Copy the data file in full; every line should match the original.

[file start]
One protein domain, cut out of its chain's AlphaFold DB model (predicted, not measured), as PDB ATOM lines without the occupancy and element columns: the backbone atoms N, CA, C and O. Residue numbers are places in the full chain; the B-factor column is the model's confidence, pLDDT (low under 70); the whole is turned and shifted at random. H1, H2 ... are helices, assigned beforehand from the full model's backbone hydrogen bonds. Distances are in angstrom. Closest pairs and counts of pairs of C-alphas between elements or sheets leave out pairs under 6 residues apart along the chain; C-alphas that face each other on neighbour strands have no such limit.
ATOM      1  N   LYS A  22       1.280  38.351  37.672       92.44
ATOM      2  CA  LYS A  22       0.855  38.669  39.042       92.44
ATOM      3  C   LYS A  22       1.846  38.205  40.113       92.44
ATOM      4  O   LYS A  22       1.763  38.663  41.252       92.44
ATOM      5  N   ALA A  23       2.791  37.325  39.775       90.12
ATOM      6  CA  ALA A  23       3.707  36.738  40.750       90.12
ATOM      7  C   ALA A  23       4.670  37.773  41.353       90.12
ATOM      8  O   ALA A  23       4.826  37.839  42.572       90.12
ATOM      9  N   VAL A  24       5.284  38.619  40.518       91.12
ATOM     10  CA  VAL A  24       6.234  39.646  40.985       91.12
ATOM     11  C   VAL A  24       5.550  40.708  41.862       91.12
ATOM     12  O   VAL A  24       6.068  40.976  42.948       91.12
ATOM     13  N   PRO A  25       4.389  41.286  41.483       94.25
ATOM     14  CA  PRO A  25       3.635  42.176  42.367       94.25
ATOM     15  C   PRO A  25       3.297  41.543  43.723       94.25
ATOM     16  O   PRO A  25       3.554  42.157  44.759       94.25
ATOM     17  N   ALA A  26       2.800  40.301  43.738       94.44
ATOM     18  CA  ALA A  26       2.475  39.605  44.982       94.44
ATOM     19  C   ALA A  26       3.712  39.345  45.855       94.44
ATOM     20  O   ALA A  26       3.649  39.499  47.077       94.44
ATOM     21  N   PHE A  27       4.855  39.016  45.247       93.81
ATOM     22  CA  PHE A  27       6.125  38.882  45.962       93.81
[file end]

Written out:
One protein domain, cut out of its chain's AlphaFold DB model (predicted, not measured), as PDB ATOM lines without the occupancy and element columns: the backbone atoms N, CA, C and O. Residue numbers are places in the full chain; the B-factor column is the model's confidence, pLDDT (low under 70); the whole is turned and shifted at random. H1, H2 ... are helices, assigned beforehand from the full model's backbone hydrogen bonds. Distances are in angstrom. Closest pairs and counts of pairs of C-alphas between elements or sheets leave out pairs under 6 residues apart along the chain; C-alphas that face each other on neighbour strands have no such limit.
ATOM      1  N   LYS A  22       1.280  38.351  37.672       92.44
ATOM      2  CA  LYS A  22       0.855  38.669  39.042       92.44
ATOM      3  C   LYS A  22       1.846  38.205  40.113       92.44
ATOM      4  O   LYS A  22       1.763  38.663  41.252       92.44
ATOM      5  N   ALA A  23       2.791  37.325  39.775       90.12
ATOM      6  CA  ALA A  23       3.707  36.738  40.750       90.12
ATOM      7  C   ALA A  23       4.670  37.773  41.353       90.12
ATOM      8  O   ALA A  23       4.826  37.839  42.572       90.12
ATOM      9  N   VAL A  24       5.284  38.619  40.518       91.12
ATOM     10  CA  VAL A  24       6.234  39.646  40.985       91.12
ATOM     11  C   VAL A  24       5.550  40.708  41.862       91.12
ATOM     12  O   VAL A  24       6.068  40.976  42.948       91.12
ATOM     13  N   PRO A  25       4.389  41.286  41.483       94.25
ATOM     14  CA  PRO A  25       3.635  42.176  42.367       94.25
ATOM     15  C   PRO A  25       3.297  41.543  43.723       94.25
ATOM     16  O   PRO A  25       3.554  42.157  44.759       94.25
ATOM     17  N   ALA A  26       2.800  40.301  43.738       94.44
ATOM     18  CA  ALA A  26       2.475  39.605  44.982       94.44
ATOM     19  C   ALA A  26       3.712  39.345  45.855       94.44
ATOM     20  O   ALA A  26       3.649  39.499  47.077       94.44
ATOM     21  N   PHE A  27       4.855  39.016  45.247       93.81
ATOM     22  CA  PHE A  27       6.125  38.882  45.962       93.81